Heavy metal pollution derived from anthropogenic activities is a relevant environmental threat nowadays due to their toxic nature, persistence and accumulation potential in the food chain. A wide variety of lignocellulosic-based biomaterials have been thoroughly assessed by the scientific community as sorbents for the removal of metals from aqueous streams. This kind of biomaterials, mainly constituted by lignin and cellulose, bear functional groups such as alcohol, ketone and carboxylates that provide active sorption points for the effective removal of heavy metals. The role of lignin in the sorption process is especially relevant, since this substance provides polyhydroxy and polyphenol functional groups—especially effective in the coordination of metals—and that provide ion exchange functionality to the material. Depending on their nature, these materials can be used either in their raw form or chemically modified form so as to enhance their sorption capacity and/or to achieve improved mechanical and mass transfer properties.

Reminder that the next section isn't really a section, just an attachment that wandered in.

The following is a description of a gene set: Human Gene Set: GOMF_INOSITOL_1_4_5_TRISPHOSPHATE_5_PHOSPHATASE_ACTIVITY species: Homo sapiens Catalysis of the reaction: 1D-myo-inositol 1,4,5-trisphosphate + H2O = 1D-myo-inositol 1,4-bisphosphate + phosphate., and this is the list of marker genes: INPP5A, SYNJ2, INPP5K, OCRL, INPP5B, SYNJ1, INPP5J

Part of the book: Biomass Volume Estimation and Valorization for Energy
The sorption equilibrium and thermodynamics of Cu(II), Ni(II), Pb(II), and Cd(II) onto grape stalks (GS), a lignocellulosic waste from wine production industries, have been investigated. Different equilibrium models have been assessed to describe the experimental sorption equilibrium profile in the range of 5–60°C. Maximum sorption capacities have been calculated by means of Langmuir equilibrium model and mean free sorption energies through the Dubinin-Radushkevich (D-R) model. Mean free energies suggest that metal sorption takes place mainly through an ion exchange mechanism, except for Pb(II), where an additional contribution connected to a stronger bond might take place. The calculation of thermodynamic parameters, ΔG0, ΔH0 and ΔS0, puts into evidence that the sorption of all the metals onto GS is a spontaneous and exothermic process that occurs with an increase of randomness at the solid/liquid interface.
Part of the book: Heavy Metals